By Calvin Sim, Senior Physiotherapist, Back2Sports
Osgood-Schlatter Disease (OSD) is most commonly characterized by pain on the big tibial tubercle during activities like kneeling or repeated jumping. OSD arises from a strong pull of the quadriceps muscle on the tibial tubercle during a child's growth spurt. This normally occurs around the ages of 9 - 16 years old. This strong pull can happen in sports that require a quick, strong contraction of the quadriceps, like in soccer, martial arts and basketball.
(Image courtesy of author)
The pull on the tibial tubercle has an avulsion-fracture-like effect, as if a small bone fragment broke off from the main bone mass. This would then cause an inflammation of the periosteum. If the child is actively involved in the sport, this effect is magnified as the action is repeated. The frequency and repetitive nature of the sport doesn't allow the periosteum to recover, thus causing a chronic inflammation and the prominence of the tubercle. This leads to a constant, persistent pain, especially on impact. This pain will not only limit the child's performance in the sport, preventing them from excelling, it would also cause a lot of inconveniences later on in their growing years.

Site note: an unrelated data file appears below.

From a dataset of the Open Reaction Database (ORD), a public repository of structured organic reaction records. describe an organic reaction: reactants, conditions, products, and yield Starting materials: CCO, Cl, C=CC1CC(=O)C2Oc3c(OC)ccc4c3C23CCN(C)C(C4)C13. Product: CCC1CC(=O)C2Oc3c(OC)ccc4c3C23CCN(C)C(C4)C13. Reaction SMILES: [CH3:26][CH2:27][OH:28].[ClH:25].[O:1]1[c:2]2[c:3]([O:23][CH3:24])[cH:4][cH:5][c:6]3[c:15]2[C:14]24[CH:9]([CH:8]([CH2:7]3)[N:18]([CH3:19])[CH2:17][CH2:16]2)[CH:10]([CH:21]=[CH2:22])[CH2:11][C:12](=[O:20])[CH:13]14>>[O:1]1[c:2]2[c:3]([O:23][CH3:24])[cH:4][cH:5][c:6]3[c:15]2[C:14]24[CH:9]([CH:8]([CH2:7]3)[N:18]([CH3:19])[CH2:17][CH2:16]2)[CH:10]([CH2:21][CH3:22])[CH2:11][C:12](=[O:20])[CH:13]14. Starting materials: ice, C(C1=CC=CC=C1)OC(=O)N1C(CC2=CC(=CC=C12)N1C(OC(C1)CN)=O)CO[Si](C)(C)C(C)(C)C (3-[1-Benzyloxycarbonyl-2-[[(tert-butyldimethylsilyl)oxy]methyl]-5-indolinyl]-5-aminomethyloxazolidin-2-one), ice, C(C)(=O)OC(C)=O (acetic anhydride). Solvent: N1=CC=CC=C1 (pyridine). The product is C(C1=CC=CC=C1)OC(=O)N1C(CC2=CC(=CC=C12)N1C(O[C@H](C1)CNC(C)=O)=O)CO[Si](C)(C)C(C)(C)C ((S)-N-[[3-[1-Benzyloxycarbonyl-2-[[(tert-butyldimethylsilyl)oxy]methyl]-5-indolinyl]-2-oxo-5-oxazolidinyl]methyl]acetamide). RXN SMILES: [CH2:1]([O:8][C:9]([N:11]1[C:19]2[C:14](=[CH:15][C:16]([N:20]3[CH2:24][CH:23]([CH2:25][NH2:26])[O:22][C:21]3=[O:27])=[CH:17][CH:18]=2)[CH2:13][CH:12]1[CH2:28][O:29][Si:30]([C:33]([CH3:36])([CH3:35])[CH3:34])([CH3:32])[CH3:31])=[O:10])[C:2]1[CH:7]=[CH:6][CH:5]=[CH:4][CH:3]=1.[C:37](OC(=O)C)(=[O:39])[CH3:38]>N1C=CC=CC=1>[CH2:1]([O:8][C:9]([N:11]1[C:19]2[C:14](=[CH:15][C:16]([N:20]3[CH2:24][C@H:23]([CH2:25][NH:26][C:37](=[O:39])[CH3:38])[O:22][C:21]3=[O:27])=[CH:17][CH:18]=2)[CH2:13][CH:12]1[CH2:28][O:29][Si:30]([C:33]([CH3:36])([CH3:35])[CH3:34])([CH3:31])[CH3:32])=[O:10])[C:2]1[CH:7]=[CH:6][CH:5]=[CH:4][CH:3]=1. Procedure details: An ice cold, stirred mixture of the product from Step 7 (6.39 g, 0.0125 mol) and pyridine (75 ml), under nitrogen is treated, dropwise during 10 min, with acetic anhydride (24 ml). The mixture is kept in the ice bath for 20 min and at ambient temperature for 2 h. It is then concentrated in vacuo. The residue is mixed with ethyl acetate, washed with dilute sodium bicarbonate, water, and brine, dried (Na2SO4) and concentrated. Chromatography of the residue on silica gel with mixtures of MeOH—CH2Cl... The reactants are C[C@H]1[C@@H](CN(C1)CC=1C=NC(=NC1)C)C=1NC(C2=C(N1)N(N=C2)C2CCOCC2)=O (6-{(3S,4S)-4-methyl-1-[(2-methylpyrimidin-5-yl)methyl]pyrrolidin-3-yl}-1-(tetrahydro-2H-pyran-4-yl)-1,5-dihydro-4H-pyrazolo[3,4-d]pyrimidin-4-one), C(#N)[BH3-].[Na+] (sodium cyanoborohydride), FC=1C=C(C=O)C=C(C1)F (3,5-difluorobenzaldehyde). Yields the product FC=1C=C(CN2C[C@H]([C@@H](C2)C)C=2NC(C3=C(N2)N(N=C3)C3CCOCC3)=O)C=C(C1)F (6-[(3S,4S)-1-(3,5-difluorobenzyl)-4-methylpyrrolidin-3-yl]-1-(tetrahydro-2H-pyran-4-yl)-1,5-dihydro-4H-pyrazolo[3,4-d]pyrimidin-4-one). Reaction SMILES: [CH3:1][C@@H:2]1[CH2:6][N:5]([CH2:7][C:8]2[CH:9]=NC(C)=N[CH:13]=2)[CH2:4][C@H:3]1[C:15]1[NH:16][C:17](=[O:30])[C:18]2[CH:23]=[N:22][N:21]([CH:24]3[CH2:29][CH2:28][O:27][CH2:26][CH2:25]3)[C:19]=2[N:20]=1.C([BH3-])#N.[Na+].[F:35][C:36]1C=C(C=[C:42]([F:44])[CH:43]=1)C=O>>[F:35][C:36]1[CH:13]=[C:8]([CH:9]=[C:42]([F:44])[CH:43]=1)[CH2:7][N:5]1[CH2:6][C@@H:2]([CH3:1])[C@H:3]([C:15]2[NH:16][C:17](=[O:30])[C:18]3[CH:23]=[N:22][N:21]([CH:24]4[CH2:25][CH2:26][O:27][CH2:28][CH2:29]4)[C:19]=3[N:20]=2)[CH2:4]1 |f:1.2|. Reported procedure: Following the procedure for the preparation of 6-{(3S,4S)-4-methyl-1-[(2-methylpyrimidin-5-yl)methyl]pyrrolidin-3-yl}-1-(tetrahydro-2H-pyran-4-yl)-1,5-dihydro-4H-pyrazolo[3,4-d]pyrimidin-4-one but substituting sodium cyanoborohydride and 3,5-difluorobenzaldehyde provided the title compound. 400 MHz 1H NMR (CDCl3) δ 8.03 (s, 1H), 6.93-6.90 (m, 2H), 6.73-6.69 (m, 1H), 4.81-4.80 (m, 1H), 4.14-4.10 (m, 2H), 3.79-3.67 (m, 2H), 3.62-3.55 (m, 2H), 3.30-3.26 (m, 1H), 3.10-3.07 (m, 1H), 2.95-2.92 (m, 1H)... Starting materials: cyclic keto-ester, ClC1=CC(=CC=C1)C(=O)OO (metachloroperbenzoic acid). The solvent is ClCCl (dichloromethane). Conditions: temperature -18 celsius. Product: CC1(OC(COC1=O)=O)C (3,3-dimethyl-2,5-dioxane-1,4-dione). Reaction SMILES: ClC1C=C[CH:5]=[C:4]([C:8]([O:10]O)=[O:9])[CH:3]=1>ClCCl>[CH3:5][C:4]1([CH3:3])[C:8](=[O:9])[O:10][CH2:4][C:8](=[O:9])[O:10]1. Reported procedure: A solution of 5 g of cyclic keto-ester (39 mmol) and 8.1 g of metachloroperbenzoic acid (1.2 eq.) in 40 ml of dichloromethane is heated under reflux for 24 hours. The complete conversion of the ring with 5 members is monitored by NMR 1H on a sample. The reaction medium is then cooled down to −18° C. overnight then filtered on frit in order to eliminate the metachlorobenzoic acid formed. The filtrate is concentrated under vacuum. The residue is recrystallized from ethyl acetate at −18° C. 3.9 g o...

OSD can be managed through the following:
- RICER regime (Rest, Ice, Compression, Elevation, and Referral).
- Oral NSAIDs or injection of NSAIDs directly over the painful area
- Ultrasound guided Extracorporeal Shock Wave Therapy (ESWT) by a sports physician to break down scarred tissues and allow for the tubercle to heal
- Stretches and improving muscle control through physiotherapy
- Assessing for biomechanical factors that may cause OSD by sports physiotherapists to prevent recurrence of pain and to maximise the child’s performance in their sport
The best way to prevent the onset of OSD is to ensure adequate stretching and good control of the quadriceps. Adequate prehab is therefore key before starting any form of sport.